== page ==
IRA Borrowing Rules

By Bill Herrfeldt

  • Overview

    Yes, you can borrow from your Individual Retirement Account, pay no income tax, and no interest will be charged. That will happen if you follow the rules. Don't follow the rules, and you will pay income tax on the amount withdrawn, possibly pay a 10 percent penalty, and reduce the amount you have set aside for retirement.
  • Significance

    Most people believe that once they deposit money in an IRA, it will not be available until they reach 59 ½ years of age or if the money is used for specific circumstances like educational expenses or medical bills. Actually, if you run into a temporary need for funds, you can borrow from your IRA, so long as the money is paid back in full within 60 days. This privilege is available for both traditional IRAs and Roth IRAs. If you have both, and you borrow from them, make sure that funds are replaced where they belong.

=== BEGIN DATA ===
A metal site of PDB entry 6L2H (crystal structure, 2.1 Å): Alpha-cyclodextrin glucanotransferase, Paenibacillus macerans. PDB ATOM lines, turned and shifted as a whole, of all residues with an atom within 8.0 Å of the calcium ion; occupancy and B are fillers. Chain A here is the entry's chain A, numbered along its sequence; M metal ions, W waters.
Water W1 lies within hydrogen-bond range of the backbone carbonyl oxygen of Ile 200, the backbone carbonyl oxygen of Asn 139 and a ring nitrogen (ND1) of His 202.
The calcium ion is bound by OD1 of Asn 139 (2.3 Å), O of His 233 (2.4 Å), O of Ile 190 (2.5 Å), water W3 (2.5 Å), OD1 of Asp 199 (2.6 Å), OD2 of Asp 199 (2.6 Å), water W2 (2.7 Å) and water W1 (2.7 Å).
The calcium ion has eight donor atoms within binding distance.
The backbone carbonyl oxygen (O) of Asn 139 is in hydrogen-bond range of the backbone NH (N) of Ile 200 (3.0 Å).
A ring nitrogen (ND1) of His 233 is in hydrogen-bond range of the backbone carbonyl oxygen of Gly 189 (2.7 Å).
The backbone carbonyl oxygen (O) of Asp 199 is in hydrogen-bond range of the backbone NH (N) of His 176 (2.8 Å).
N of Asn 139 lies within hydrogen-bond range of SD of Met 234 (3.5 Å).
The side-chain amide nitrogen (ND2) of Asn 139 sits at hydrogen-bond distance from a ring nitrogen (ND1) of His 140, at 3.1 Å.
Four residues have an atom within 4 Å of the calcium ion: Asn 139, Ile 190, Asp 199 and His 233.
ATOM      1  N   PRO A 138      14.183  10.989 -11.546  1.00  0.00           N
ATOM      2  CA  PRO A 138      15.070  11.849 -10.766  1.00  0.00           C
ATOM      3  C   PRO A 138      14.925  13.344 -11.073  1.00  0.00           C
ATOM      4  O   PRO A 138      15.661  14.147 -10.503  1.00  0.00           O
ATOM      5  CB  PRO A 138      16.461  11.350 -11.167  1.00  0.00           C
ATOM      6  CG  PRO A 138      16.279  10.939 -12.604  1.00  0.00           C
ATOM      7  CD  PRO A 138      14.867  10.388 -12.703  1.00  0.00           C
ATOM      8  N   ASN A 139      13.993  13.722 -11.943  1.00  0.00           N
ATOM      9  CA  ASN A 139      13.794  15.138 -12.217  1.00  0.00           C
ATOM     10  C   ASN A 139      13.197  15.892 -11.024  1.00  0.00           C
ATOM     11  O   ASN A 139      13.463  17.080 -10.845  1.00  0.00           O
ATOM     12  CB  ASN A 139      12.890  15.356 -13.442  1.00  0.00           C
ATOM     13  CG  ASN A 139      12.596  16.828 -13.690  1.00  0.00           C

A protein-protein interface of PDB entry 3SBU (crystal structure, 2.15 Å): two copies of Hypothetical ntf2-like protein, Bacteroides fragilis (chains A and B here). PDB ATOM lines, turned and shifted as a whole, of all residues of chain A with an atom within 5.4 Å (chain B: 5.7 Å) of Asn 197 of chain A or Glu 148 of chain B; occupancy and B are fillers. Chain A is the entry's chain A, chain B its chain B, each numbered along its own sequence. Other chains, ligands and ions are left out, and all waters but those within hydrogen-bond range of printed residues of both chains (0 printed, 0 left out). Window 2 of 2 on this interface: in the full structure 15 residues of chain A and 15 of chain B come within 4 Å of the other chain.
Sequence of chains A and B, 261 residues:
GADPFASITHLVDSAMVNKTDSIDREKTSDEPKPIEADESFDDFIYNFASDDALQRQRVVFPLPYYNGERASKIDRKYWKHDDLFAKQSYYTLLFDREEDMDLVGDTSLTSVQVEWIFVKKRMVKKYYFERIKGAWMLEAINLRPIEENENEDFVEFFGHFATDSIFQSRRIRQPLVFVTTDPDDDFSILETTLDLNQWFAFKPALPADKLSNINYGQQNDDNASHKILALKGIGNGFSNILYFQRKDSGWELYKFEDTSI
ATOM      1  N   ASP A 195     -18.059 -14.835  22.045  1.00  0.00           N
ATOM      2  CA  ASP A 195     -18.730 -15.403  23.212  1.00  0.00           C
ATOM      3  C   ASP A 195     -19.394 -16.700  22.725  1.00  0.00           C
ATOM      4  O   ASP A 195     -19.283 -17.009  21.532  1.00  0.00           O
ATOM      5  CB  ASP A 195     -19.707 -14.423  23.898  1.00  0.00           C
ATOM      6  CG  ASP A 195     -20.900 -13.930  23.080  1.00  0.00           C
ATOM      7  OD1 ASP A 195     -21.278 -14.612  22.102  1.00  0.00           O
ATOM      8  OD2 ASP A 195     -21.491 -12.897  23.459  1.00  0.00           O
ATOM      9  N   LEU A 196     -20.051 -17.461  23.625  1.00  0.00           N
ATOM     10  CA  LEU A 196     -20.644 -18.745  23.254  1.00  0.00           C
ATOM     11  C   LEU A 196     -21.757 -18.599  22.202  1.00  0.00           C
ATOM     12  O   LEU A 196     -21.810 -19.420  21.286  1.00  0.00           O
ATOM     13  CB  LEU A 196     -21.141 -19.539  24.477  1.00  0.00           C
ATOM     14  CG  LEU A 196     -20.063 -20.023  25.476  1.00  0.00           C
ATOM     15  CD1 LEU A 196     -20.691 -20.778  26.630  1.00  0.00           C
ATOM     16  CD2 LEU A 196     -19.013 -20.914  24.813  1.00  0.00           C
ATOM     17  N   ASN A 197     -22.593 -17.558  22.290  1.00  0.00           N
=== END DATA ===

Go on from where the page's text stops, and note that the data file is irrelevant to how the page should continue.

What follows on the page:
• Time Frame

    If it takes any longer than 60 days to return the money, the withdrawal will be considered a taxable distribution and a 10 percent penalty will be imposed in addition to the tax you will pay. Furthermore, those funds cannot be put back into the IRA, thus you will reduce the amount you have set aside for retirement. In addition, you can borrow money from your IRA only once each year. If you withdraw money a second time from an IRA, it also will be considered a taxable distribution and you will also pay a 10 percent penalty.

  • Effects

    If your IRA is invested in mutual funds or stock, you can borrow what you need and have it on its way in a matter of days. Then you can leisurely make more permanent arrangements and repay the interest-free loan to your IRA.
  • Considerations

    When you prepare your next federal income tax return, you should note the loan in your Form 1040 on line 15. If the loan is repaid to your IRA within 60 days, you should enter "zero" below it. You will have then placed the IRS on notice that you have made, then repaid a loan from your IRA.
  • Potential

    IRAs are a great source of short-term cash that is available to you both interest-free and tax-free, as long as you follow the simple rules. But because the penalties are so severe, many people who know about this find other ways to satisfy their short-term money needs.
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